4. ‘without hope’ Referring to the eternal and certain hope that Israel had in the saving promises of God.
  5. ‘without God in the world.’  The Greek word here is ‘atheios’ where we get the word ‘Atheism’ technically Atheism is NOT “I don’t believe in God” but rather – ‘to be without God’ which means more people are atheists than they realize!  To be ‘atheist’ is to be without a relationship with the true and living God.

In the Bible scholar William Hendriksen’s famous summary, the Gentiles were: ‘Christless, Stateless, Friendless, Hopeless and Godless’. But the gospel tells us that all those exclusions have all been overcome with the coming of Jesus in verse 13.

But now in Christ Jesus you who once were far away have been brought near by the blood of Christ. (NIV)

The language here of “Far – Near” has its roots in the Hebrew book of Isaiah 57:19.  It refers to Jew from Gentile.  Gentiles were “far away” from God.  Israelites were said to be “near” to God. Paul says that now that Jesus has come, ‘far away’ gentiles have been brought ‘near’ to God, just as Israel was. By the Blood of Christ (v.13) which refers to death of Christ on the cross as payment for our sin. Jesus’ saving death makes it possible for all Gentiles who come to faith in Christ to be brought near to God – to the same covenant relationship (binding / certain / promise) given to Israel through the death of Jesus for their sin. Being “in Jesus” (v.13) means we are “in” all the promises given to Old Testament Israel. An eternal King, Citizenship, Country, Hope, God.

There is much to love and be patriotic about living in this most magnificent country. But even here your citizenship is limited to this one country and to this one life. In Jesus, that privilege of citizenship extends into eternity as he makes you citizens of the Kingdom of God.

From Hostility to Peace

Few people in history have managed to attain the level of reconciliation and peace that Nelson Mandela achieved in our country in 1994. Those late 1990’s were years of great excitement and reconciliation, yet as great as it was – that time has passed. Tensions and divisions have grown again, everyone seems to be at odds with each other again. The reality is this is the same all over the world – brief periods of unity and peace – usually around sport or nationalism – till brewing prejudice and conflict takes over.

The UN and many other organizations are trying to do a noble task in achieving world peace. But it’s not going to happen because the fundamental problem is we look for PEACE in the wrong place. Look at verse 14.

For he himself is our peace (NIV),

“HE HIMSELF”

it’s NOT some Constitution or Political party or social movement
it’s not an ideal or philosophy
it’s not even a religious system

It’s a person, not a Statesman or a Guru, but a unique person. How has he achieved this peace? (Verse 14)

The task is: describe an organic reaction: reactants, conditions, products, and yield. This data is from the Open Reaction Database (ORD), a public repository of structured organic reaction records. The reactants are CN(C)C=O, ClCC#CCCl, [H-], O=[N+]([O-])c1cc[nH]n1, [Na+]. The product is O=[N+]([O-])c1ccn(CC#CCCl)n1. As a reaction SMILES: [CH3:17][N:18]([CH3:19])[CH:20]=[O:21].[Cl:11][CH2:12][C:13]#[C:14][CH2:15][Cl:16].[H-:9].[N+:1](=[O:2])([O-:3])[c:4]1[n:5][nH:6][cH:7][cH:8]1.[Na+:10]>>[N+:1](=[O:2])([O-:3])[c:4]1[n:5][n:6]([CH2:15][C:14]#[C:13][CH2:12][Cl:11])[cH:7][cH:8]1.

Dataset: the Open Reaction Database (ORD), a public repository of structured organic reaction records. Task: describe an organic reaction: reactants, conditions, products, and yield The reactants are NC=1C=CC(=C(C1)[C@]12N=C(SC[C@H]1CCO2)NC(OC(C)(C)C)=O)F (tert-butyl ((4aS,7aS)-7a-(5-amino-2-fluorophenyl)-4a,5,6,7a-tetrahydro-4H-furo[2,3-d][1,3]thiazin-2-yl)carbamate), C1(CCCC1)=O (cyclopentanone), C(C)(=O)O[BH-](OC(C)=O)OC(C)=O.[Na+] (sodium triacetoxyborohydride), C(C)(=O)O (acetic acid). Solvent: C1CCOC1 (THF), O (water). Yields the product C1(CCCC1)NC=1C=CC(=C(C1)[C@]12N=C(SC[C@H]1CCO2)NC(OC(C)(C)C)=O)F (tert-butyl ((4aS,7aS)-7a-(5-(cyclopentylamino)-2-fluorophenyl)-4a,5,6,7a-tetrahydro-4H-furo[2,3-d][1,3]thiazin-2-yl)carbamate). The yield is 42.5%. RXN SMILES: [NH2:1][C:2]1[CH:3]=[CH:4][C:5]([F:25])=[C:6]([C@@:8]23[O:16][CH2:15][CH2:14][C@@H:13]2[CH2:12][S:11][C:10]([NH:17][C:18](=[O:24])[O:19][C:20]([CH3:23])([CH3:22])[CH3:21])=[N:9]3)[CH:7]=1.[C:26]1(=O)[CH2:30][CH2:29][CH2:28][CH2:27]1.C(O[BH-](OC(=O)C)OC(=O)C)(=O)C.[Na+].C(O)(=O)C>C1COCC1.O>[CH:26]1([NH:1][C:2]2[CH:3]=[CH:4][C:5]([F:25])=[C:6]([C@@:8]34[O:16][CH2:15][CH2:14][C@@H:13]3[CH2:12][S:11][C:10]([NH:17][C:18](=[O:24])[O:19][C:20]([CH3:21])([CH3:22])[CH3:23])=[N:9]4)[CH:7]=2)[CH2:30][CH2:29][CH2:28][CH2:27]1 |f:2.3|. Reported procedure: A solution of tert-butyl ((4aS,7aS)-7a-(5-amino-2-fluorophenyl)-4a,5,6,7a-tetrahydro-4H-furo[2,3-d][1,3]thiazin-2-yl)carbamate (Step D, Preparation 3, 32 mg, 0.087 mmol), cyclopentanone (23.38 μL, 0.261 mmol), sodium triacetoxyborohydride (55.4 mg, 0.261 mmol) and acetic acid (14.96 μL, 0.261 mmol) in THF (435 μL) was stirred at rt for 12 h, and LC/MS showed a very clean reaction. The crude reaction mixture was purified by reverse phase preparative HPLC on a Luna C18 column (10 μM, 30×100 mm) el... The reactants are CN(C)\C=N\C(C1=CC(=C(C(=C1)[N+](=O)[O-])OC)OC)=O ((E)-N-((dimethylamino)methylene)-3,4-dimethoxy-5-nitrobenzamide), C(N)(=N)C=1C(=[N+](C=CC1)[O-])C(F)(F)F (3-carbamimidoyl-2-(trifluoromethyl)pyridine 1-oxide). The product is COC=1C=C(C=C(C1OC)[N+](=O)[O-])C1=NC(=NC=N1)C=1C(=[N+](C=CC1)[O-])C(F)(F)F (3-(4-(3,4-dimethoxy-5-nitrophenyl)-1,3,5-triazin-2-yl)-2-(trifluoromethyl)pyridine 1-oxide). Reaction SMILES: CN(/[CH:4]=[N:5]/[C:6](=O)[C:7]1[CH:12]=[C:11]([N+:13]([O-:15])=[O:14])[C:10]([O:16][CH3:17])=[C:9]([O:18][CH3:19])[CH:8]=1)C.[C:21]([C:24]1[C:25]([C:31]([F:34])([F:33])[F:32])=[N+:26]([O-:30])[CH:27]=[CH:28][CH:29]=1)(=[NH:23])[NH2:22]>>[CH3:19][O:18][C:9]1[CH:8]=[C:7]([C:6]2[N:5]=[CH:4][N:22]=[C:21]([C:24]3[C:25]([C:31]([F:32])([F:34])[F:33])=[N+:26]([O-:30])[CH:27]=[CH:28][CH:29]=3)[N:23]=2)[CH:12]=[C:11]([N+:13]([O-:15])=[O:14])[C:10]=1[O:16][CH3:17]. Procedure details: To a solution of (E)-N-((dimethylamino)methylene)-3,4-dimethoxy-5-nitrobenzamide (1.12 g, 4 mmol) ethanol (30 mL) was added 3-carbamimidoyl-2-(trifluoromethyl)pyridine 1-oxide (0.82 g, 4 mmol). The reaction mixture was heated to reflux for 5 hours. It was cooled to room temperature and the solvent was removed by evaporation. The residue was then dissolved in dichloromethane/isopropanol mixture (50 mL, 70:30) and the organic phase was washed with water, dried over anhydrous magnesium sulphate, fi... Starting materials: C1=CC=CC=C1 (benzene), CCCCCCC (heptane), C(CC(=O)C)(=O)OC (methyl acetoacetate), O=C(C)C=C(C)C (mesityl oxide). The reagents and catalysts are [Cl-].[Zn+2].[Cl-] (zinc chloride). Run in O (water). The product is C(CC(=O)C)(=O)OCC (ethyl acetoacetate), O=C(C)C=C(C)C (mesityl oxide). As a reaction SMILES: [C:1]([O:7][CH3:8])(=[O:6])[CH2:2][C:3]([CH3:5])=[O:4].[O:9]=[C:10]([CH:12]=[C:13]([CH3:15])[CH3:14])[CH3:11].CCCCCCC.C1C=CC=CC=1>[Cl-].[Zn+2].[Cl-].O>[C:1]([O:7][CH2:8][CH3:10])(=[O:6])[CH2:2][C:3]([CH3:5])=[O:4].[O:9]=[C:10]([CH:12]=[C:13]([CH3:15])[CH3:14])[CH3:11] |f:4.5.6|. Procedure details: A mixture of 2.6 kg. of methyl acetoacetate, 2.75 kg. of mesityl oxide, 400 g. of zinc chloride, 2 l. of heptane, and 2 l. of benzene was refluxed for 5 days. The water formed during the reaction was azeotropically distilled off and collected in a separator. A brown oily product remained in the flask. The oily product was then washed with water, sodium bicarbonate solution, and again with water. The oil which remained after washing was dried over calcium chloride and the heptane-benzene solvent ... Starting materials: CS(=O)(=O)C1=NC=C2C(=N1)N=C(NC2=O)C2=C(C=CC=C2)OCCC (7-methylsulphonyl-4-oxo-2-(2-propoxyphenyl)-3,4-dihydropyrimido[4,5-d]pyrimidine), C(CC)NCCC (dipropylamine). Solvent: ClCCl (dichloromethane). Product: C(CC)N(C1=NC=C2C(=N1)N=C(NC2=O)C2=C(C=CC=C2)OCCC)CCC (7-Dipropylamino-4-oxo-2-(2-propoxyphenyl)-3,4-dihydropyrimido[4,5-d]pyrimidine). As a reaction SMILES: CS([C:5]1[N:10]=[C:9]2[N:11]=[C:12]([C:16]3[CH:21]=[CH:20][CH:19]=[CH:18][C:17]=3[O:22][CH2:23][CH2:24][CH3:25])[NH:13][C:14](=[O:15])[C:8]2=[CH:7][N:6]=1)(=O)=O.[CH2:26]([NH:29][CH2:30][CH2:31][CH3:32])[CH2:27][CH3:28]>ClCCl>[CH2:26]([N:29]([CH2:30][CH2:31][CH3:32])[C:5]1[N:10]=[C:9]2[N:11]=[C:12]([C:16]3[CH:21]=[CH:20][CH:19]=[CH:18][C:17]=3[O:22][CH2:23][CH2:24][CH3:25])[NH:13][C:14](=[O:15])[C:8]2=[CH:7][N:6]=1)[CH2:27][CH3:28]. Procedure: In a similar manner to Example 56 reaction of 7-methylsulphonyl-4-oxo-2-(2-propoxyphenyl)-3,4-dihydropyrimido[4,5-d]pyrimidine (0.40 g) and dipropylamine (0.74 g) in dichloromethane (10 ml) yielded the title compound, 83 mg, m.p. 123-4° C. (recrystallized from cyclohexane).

For he himself is our peace, who has made the two groups one and has destroyed the barrier, the dividing wall of hostility, by setting aside in his flesh the law with its commands and regulations. (NIV)

This language connects us to the Jerusalem temple.  The Jews knew what the “dividing wall of hostility” was.  It was the wall that stopped gentiles from entering the Temple precinct. The Temple was the visible dwelling place of God in the midst of Israel.  But only Jews could enter into the Temple courts – only Jews could “enter into God’s presence” in a sense. On the dividing wall the Jews had erected signs basically saying “Gentiles Keep Out” or, more precisely: “No Foreigners shall enter on pain of death”!

Paul tells us that in Jesus, this barrier is truly removed. Just as when Jesus died, at the moment of his death the Temple curtain was torn in two. So too the spiritual barrier that kept the nations from entering into God’s presence has been “destroyed” (v.13) Not a physical destruction because the wall was still there when Paul wrote this letter, but an ultimate destruction – the Law that stood behind the Wall. It’s the law that exposes our sin and excludes us from relationship with God and His people.  Jesus takes that punishment for sin “in his flesh” and so sets it aside, opening the door for us to enter a relationship with Him.

Together – Jew and Gentile believers together in Christ. (Verse 15)

His purpose was to create in himself one new humanity out of the two, thus making peace, and in one body to reconcile both of them to God through the cross, by which he put to death their hostility. (NIV)

In Jesus, Jew and Gentile believers become one humanity, this is really the key verse to Ephesians. Both of them reconciled together to God IN THE SAME WAY! How are Gentiles able to be reconciled to God? Through the cross of Jesus! How are Jews able to be reconciled to God?  Through the cross of Jesus!

And so the same message is preached to both: (Verse 17)

He came and preached peace to you who were far away and peace to those who were near. (NIV)

The message preached to Jews is the same message preached to Gentiles.  Christ by His death on the cross has made it possible for us to have peace with God – and with each other.  (Verse 18)

For through him we both have access to the Father by one Spirit. (NIV)